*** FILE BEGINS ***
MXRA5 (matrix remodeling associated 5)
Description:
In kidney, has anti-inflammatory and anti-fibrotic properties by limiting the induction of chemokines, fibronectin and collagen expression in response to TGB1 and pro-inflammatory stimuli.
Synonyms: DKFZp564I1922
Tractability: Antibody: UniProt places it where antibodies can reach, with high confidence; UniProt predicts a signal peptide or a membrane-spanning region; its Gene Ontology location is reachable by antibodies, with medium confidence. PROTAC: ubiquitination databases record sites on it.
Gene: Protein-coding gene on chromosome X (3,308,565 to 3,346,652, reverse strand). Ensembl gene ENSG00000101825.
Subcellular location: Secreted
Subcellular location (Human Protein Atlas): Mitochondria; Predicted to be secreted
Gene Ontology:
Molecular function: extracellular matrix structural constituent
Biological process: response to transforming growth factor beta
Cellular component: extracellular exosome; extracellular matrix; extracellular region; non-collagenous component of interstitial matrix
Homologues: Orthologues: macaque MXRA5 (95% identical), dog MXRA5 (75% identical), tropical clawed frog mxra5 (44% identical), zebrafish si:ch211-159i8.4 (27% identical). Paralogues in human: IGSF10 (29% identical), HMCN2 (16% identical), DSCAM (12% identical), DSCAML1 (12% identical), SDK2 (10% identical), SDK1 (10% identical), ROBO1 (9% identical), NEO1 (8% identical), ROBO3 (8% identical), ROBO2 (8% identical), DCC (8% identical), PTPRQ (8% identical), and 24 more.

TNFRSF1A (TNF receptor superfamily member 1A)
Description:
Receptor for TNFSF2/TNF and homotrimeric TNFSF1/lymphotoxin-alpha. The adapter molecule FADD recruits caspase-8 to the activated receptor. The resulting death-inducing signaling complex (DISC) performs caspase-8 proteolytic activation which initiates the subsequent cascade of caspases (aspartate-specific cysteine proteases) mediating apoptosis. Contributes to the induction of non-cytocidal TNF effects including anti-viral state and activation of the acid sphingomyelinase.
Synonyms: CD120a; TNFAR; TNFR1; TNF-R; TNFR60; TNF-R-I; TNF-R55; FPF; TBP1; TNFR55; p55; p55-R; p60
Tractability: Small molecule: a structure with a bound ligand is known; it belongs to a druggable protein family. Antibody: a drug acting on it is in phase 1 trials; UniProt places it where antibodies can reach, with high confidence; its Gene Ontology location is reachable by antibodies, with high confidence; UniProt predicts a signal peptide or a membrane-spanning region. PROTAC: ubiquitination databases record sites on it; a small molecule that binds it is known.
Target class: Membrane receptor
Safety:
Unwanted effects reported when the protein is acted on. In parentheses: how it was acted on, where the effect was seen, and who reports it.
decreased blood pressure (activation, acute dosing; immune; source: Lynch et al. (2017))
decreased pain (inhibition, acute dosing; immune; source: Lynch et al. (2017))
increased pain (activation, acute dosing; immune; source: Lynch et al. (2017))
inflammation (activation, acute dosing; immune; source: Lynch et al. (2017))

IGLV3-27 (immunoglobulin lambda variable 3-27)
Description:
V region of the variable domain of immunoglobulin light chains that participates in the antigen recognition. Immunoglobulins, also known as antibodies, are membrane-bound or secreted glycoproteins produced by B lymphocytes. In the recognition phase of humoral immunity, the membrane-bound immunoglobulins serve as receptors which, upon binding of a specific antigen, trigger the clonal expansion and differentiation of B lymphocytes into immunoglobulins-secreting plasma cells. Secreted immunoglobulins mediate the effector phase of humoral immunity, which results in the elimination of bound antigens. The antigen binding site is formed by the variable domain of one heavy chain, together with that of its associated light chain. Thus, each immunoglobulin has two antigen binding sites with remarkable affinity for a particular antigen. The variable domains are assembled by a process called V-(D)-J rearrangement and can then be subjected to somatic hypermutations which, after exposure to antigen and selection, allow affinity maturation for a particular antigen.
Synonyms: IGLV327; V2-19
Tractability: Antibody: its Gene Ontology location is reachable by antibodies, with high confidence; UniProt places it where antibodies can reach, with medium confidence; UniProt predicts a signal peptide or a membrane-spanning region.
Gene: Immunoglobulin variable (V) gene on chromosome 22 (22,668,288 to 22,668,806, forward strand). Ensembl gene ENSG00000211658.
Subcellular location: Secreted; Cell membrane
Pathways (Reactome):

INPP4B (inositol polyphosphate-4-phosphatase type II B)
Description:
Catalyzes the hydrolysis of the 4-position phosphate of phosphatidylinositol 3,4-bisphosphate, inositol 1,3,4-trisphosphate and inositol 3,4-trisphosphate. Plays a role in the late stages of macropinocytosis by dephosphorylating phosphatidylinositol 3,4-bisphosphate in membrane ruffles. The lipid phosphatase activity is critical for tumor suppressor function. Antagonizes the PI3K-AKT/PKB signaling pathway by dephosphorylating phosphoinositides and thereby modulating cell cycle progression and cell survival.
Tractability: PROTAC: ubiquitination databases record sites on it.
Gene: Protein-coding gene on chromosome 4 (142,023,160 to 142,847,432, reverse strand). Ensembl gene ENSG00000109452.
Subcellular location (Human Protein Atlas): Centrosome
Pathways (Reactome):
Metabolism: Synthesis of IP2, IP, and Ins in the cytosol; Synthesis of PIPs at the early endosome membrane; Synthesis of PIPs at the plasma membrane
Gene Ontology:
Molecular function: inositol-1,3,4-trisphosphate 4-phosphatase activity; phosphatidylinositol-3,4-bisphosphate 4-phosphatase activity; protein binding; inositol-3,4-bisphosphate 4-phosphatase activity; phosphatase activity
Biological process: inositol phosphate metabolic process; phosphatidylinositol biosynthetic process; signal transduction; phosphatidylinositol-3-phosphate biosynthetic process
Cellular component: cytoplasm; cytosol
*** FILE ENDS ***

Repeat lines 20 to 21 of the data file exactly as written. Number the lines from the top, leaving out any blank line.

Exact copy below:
Safety:
Unwanted effects reported when the protein is acted on. In parentheses: how it was acted on, where the effect was seen, and who reports it.